Subject: Re: anti/Law
From: kragen@pobox.com (Kragen Sitaker)
Date: Wed, 14 Apr 1999 15:07:54 -0400 (EDT)

Rich Persaud wrote:
> Open source lets a non-specialist exploit security weaknesses, increasing
> your statistical chance of being attacked.  This additional testing volume
> increases the priority of getting the problem fixed.

This is nonsense.

rootshell.com lets a non-specialist exploit security weaknesses, in
both free software and proprietary software.  Once a specialist has
packaged an attack into an easy-to-use tool, anyone can apply it --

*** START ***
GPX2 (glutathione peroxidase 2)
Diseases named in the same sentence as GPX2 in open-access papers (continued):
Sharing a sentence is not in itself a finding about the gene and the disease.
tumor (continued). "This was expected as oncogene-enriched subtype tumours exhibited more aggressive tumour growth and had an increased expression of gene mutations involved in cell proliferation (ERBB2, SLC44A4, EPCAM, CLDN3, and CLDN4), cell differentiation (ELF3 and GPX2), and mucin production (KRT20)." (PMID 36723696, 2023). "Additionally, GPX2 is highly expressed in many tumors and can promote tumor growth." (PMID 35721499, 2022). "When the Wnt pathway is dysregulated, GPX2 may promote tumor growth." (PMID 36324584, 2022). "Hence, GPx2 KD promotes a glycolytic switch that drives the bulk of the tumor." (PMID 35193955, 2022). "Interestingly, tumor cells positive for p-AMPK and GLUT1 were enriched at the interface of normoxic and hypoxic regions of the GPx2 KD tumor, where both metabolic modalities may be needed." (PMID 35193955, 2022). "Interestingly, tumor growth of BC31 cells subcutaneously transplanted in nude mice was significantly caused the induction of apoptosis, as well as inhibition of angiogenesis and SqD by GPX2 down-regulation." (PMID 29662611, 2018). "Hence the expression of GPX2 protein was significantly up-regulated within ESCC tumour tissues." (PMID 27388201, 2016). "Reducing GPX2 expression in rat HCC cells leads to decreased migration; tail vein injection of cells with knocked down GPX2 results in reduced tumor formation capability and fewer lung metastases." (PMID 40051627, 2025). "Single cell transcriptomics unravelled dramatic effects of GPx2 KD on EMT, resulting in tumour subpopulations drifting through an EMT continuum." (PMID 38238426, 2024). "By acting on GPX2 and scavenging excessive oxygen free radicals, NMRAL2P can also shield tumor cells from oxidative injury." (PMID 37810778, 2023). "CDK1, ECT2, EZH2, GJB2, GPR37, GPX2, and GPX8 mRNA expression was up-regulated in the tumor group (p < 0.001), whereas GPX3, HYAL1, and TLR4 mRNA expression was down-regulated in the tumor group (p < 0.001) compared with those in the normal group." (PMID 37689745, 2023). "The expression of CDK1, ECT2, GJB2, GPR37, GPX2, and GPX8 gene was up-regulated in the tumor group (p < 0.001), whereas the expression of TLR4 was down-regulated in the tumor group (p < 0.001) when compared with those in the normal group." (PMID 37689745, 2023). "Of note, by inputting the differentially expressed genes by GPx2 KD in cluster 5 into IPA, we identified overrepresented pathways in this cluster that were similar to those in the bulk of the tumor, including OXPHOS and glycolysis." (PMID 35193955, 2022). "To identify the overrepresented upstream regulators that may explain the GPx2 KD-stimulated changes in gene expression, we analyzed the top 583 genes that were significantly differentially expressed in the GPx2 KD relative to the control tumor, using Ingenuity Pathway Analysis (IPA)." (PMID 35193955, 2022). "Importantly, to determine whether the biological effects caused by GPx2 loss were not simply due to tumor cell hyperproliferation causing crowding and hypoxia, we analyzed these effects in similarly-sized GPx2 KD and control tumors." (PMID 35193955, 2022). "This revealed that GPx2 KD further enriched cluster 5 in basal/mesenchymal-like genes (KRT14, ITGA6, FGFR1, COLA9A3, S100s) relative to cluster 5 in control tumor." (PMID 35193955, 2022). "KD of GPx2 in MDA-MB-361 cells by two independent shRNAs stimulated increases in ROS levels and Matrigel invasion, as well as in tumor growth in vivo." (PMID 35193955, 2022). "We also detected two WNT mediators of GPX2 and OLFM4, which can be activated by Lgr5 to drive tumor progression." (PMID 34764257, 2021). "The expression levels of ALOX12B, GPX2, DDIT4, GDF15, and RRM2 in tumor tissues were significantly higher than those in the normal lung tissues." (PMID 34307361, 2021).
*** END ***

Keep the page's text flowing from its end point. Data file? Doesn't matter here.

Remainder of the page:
regardless of whether the target is open source or not.

Conversely, exploiting security holes once found -- before anyone has
written a program to automate the exploit -- generally requires some
skill, regardless of whether the target is open source or not.

There may be some merit to the claim that it's easier to *find*
security holes in proprietary software, but I'm not sure there is.

-- 
<kragen@pobox.com>       Kragen Sitaker     <http://www.pobox.com/~kragen/>
This is exactly how the World Wide Web works: the HTML files are the pithy 
description on the paper tape, and your Web browser is Ronald Reagan. 
  -- Neal Stephenson, at http://www.cryptonomicon.com/beginning_print.html